In January, I visited my friend near Washington, DC, where he owns a very expensive house. It was not a small house, but it was an attached house. But it was a very well designed attached house. With a detached garage, which was attached to other garages.
It is easy to forget that the Ranch or Rambler house of American suburbia was (in its time) quite an innovation. Historically, most garages were not attached. For the narrow and deep lots of streetcar America, it was impossibility. So most garages were alley access to the rear, and many were little more than sheds. Putting the garage and house under a single roof was quite an innovation.
In most of America, attached housing still labors under a stigma. It is still second-class housing, for people unable to afford better. But I wonder--would more people accept attached garages? Were a developer to detach garages from houses, and then attach the garages, would the result be a saleable product?
Perhaps. But it would have to be well designed, and designed in such a way to reduce the amount of land area devoted to roads. The size of an average two-car garage is 400 SF. Detaching them from houses and aggregating them doesn't change the actual number of SF of ground area used. The size of an average two-car garage is 400 SF. Detaching them from houses and aggregating them doesn't change the actual number of SF of ground area used.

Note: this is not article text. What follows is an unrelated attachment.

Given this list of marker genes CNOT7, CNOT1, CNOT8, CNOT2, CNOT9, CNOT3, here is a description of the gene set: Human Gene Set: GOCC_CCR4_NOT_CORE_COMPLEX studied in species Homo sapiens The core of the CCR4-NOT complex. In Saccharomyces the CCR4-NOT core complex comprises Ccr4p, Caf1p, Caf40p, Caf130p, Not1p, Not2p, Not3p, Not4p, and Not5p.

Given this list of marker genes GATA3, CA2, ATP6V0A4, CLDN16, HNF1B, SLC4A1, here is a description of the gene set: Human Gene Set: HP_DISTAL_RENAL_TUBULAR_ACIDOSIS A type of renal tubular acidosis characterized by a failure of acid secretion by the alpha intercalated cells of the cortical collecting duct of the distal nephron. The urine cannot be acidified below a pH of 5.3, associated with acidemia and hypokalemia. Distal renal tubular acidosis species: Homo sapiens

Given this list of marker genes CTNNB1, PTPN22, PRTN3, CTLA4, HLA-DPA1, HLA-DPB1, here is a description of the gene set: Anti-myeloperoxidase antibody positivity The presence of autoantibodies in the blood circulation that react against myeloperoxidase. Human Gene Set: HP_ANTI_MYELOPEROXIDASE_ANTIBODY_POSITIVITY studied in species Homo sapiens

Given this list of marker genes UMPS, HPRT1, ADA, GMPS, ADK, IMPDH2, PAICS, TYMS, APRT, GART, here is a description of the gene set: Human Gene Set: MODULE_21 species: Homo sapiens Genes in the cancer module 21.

There is a reason that apartments have parking lots rather than individual garages. Rather than having individual driveways accessing individual parking lots, there is a single driveway accessing multiple parking lots. But that also constitutes a loss of square feet to the owners--a driveway is still usable living space.
To make it work, the garage clusters would need to be peripheral, located on the edge of the development. Yet to maintain the garages as personal and private space they would need to by connected to the homes. This suggests a cul-de-sak format, with garages arranged around a bulb that has ready access to the roadway.
Not an attractive urban pattern. And thus not an efficient development pattern.